It has been 136 years since Friedrich Nietzsche, in his book Die fröhliche Wissenschaft, famously proclaimed that “Gott ist tot” or “God is dead.” Nietzsche’s words have been regularly misunderstood as being in exaltation; a triumphalist statement in light of the falling of a celestial dictator by the Enlightenment. The intent behind this statement, however, could not be further from what has just been described. Instead, Nietzsche viewed the death of God as being the first step on a catastrophic road to universal nihilism. That we have embarked on a path that will eventually lead to the complete rejection of objective moral law and values. 

Despite this, the death of God is clearly viewed by some as overwhelmingly positive; as an opportunity to break free from the toxicity and the constraints on free-thought that religions actively promote. Rather than keep this to themselves, Nietzsche’s false disciples frequently spread his gospel  – rather like the evangelicals they scorn – and become tightly encased within a unique form of saviour complex.

In their minds, they are not here to spread bigotry or dogma, but reason and logic; they are humanity’s cerebral liberators. Like all liberation by anyone other than the oppressed themselves, the emancipator is often blissfully unaware of the harm they do those they claim to help. Rather than strip them of bigotry, they instead strip them of their character. Replacing all that held meaning, all that defined their identity, with a vacuum devoid of moral law and of personal identity. It creates a breeding ground where the stench of despair lingers on one’s clothes and the deep scars of psychological harm penetrate through one’s eyes.

Men today face another false prophet. It comes in the form of those who, far from caring about men and the masculine elements embedded in their identity, are intent on its destruction, not its renovation.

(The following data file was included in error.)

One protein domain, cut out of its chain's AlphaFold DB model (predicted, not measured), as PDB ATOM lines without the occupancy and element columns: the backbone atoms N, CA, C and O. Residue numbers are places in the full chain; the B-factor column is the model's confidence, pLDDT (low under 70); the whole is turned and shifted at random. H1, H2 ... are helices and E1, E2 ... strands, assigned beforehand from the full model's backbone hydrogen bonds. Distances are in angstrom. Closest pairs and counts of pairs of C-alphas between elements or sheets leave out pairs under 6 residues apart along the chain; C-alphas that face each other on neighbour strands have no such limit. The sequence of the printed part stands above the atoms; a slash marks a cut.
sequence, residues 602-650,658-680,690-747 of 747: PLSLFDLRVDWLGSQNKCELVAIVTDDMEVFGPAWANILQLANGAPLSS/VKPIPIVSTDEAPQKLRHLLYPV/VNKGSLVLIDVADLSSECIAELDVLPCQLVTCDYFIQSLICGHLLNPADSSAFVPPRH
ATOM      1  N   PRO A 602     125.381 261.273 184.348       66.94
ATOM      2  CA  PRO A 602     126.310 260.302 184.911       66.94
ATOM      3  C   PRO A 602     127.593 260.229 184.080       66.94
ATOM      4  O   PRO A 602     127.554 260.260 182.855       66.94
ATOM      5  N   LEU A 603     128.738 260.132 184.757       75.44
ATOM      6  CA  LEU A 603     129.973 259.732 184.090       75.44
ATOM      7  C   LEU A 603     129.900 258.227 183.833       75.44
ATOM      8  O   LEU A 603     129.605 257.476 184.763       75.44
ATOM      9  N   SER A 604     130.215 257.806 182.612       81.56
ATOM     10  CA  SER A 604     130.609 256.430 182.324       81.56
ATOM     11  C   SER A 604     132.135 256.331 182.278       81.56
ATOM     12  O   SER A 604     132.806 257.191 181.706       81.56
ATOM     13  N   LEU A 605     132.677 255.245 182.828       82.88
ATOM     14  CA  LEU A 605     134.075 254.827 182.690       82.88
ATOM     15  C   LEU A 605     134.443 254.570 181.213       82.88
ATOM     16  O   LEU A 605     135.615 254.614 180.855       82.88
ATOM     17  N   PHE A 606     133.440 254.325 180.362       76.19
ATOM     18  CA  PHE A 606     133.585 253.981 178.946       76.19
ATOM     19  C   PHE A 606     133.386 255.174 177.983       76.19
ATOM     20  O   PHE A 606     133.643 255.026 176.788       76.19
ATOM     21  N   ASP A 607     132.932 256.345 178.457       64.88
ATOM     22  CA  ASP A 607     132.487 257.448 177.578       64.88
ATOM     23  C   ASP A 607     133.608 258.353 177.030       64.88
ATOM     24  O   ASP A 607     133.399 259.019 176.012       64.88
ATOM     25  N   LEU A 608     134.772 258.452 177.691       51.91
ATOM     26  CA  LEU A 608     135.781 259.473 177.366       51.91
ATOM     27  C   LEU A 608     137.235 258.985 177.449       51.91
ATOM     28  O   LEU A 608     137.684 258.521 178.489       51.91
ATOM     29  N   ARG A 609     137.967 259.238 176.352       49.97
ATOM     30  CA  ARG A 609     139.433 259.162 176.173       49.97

This movement is often justified by elements of so-called toxic masculinity within male behaviour. Toxic masculinity is not only extremely damaging to women but also to men themselves. But the crusade against masculinity overstates the toxic elements, and risks plunging many men into an identity crisis if the entire male gender were to be swept aside.

Nevertheless, masculinity is far from perfect. It places a significant amount of pressure on men of all ages. A form of peer pressure is present among groups of men where we feel pressured to conform to certain behaviours. For some, it is too much of a burden to deal with. A report by the Samaritans showed that there were 6,639 suicides in the UK and the Republic of Ireland (ROI) in 2015. Of this figure, 75 per cent of all the suicides were committed by men. What makes this even more concerning is that suicide remains the biggest killer of men under the age of 45 in the UK. 

Now, I am hardly the archetype of what masculinity is made out to be. In fact, I am almost the antithesis of the macho male stereotype. I’ve been described by some as having an effeminate face, even being told that this occasionally applies to my body posture. I was lousy at what are considered typically masculine activities. I was too small, slow and clumsy to ever be any good at rugby; my short stature immediately ruled me out of the “tall, dark and handsome” category; and I’ve tended to cringe at conversations that revolve around elements of female sexuality.